Peter not only lived in the world of such kingdom expectations, but he also had an overblown sense of his own significance. This sense of self-importance got him in trouble repeatedly. Peter was hoping to be one of Jesus' important leaders in the coming of the kingdom. He was, after all, in Jesus inner three apostles (Mark 5:37; Luke 9:28; Matthew 17:1). Despite needing to be rescued in the end, Peter walked on the water to Jesus while the other apostles cowered in fear (Mark 14:25-33). He was the one who confessed Christ and was told he would be Jesus' "Rock" (Matthew 16:18-19).
This sense of self-importance and overconfidence in himself came to a crashing end with Jesus' arrest. During the Last Supper, Peter refused to let Jesus wash his feet, then went overboard asking to be completely washed (John 13:2-9). This one-upmanship of the other apostles occurred as Jesus was trying to communicate what was about to happen over the next night and day of hell's fury. A little later in the evening, Jesus warned that all of them would abandon him and that one of them would betray him. Peter once again showed up his fellow apostles and overstated his commitment to the Lord:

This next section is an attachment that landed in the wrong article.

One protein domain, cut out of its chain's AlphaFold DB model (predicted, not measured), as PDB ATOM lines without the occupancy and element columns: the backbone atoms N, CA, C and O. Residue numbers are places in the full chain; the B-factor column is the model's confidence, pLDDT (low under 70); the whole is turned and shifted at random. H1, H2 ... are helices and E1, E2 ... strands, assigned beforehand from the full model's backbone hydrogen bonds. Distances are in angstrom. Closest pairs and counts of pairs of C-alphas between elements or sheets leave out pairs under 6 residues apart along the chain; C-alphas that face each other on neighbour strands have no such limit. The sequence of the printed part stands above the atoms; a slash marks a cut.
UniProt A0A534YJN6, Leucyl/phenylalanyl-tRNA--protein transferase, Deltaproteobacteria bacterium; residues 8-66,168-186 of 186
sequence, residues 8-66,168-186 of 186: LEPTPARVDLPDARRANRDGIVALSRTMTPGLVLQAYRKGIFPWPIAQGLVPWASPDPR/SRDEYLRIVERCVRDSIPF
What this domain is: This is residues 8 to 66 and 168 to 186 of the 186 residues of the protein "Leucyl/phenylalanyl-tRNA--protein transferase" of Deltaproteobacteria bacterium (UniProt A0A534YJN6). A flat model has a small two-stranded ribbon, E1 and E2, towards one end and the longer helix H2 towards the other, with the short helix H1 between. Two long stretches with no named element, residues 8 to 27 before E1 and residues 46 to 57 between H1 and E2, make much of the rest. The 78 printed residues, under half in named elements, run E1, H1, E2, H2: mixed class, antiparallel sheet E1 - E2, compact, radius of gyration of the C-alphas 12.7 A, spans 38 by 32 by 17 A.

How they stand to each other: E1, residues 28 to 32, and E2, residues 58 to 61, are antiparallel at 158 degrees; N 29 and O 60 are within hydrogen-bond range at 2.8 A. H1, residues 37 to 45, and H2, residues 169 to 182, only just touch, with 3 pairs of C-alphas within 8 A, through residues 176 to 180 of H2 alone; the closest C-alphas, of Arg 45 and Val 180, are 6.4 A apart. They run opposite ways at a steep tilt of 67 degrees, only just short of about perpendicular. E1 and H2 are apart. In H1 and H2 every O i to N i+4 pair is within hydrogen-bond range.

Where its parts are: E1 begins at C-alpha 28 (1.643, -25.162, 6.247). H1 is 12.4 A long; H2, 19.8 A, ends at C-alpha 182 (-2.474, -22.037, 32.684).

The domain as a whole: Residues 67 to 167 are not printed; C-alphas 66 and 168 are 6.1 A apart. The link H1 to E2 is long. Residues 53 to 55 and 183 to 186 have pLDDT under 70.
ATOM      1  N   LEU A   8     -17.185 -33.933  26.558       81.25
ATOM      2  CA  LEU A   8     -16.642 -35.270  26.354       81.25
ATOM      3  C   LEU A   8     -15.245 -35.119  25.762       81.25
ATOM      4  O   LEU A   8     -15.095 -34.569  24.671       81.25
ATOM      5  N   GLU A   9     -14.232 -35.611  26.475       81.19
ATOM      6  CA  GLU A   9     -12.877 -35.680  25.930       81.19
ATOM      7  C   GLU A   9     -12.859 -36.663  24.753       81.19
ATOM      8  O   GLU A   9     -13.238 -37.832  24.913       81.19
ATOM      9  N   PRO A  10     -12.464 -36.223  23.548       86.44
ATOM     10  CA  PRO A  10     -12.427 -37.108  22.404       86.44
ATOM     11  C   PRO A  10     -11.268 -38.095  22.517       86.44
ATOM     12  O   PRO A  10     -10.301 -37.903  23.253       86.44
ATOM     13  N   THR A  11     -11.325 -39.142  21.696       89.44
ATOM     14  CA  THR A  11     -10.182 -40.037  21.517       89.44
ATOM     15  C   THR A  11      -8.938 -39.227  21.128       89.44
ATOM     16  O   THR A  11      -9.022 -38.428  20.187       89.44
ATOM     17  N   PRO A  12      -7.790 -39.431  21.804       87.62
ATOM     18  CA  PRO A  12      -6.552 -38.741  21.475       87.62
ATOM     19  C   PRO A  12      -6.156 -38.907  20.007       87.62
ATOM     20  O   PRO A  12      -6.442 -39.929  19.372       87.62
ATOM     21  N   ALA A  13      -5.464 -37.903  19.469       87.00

Simon Peter asked him, "Lord, where are you going?"
Jesus replied, "Where I am going, you cannot follow now, but you will follow later."
Peter asked, "Lord, why can't I follow you now? I will lay down my life for you."
Then Jesus answered, "Will you really lay down your life for me? Very truly I tell you, before the rooster crows, you will disown me three times!"
(John 13:36-38; also see Matthew 26:33-35)
Along with his fellow apostles, Peter couldn't even stay awake and pray for their Lord during his most trying moments in the Garden of Gethsemane (Matthew 26:36-46). Trying to be true to his word, when the soldiers came to arrest Jesus, Peter did draw a sword and sought to defend his Lord (John 18:1-11). When Jesus emphasized that he would not resist his arrest with force, that he must fulfill the will of God, Peter and the other apostles deserted Jesus and ran away (Mark 14:48-50).